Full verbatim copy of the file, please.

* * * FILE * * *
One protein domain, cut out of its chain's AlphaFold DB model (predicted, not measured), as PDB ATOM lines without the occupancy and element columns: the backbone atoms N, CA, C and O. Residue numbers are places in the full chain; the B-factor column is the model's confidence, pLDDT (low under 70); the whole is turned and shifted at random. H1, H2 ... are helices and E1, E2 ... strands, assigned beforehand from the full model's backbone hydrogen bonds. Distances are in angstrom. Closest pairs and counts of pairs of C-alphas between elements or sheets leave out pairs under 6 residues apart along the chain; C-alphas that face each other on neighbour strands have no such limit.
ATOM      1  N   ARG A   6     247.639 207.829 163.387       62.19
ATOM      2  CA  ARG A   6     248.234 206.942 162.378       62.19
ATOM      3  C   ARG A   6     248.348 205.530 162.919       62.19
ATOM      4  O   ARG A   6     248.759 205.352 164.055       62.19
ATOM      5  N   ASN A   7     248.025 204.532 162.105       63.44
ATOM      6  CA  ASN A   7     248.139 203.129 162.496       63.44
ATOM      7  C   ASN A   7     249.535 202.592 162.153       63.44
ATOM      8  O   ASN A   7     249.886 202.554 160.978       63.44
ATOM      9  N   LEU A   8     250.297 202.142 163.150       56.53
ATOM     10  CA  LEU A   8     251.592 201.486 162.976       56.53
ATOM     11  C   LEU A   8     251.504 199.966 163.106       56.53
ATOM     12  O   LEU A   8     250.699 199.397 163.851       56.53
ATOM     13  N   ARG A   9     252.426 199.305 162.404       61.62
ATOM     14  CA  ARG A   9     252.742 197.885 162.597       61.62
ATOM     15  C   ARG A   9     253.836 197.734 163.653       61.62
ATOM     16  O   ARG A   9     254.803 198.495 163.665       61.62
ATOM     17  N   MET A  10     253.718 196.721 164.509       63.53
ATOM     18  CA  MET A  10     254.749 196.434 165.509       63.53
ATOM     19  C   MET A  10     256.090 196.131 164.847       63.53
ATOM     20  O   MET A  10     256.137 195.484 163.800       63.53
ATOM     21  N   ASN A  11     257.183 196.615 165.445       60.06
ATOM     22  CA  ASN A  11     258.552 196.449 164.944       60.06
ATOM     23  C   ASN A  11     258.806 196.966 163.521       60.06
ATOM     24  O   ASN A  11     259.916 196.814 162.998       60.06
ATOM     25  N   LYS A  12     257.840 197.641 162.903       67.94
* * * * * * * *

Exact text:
One protein domain, cut out of its chain's AlphaFold DB model (predicted, not measured), as PDB ATOM lines without the occupancy and element columns: the backbone atoms N, CA, C and O. Residue numbers are places in the full chain; the B-factor column is the model's confidence, pLDDT (low under 70); the whole is turned and shifted at random. H1, H2 ... are helices and E1, E2 ... strands, assigned beforehand from the full model's backbone hydrogen bonds. Distances are in angstrom. Closest pairs and counts of pairs of C-alphas between elements or sheets leave out pairs under 6 residues apart along the chain; C-alphas that face each other on neighbour strands have no such limit.
ATOM      1  N   ARG A   6     247.639 207.829 163.387       62.19
ATOM      2  CA  ARG A   6     248.234 206.942 162.378       62.19
ATOM      3  C   ARG A   6     248.348 205.530 162.919       62.19
ATOM      4  O   ARG A   6     248.759 205.352 164.055       62.19
ATOM      5  N   ASN A   7     248.025 204.532 162.105       63.44
ATOM      6  CA  ASN A   7     248.139 203.129 162.496       63.44
ATOM      7  C   ASN A   7     249.535 202.592 162.153       63.44
ATOM      8  O   ASN A   7     249.886 202.554 160.978       63.44
ATOM      9  N   LEU A   8     250.297 202.142 163.150       56.53
ATOM     10  CA  LEU A   8     251.592 201.486 162.976       56.53
ATOM     11  C   LEU A   8     251.504 199.966 163.106       56.53
ATOM     12  O   LEU A   8     250.699 199.397 163.851       56.53
ATOM     13  N   ARG A   9     252.426 199.305 162.404       61.62
ATOM     14  CA  ARG A   9     252.742 197.885 162.597       61.62
ATOM     15  C   ARG A   9     253.836 197.734 163.653       61.62
ATOM     16  O   ARG A   9     254.803 198.495 163.665       61.62
ATOM     17  N   MET A  10     253.718 196.721 164.509       63.53
ATOM     18  CA  MET A  10     254.749 196.434 165.509       63.53
ATOM     19  C   MET A  10     256.090 196.131 164.847       63.53
ATOM     20  O   MET A  10     256.137 195.484 163.800       63.53
ATOM     21  N   ASN A  11     257.183 196.615 165.445       60.06
ATOM     22  CA  ASN A  11     258.552 196.449 164.944       60.06
ATOM     23  C   ASN A  11     258.806 196.966 163.521       60.06
ATOM     24  O   ASN A  11     259.916 196.814 162.998       60.06
ATOM     25  N   LYS A  12     257.840 197.641 162.903       67.94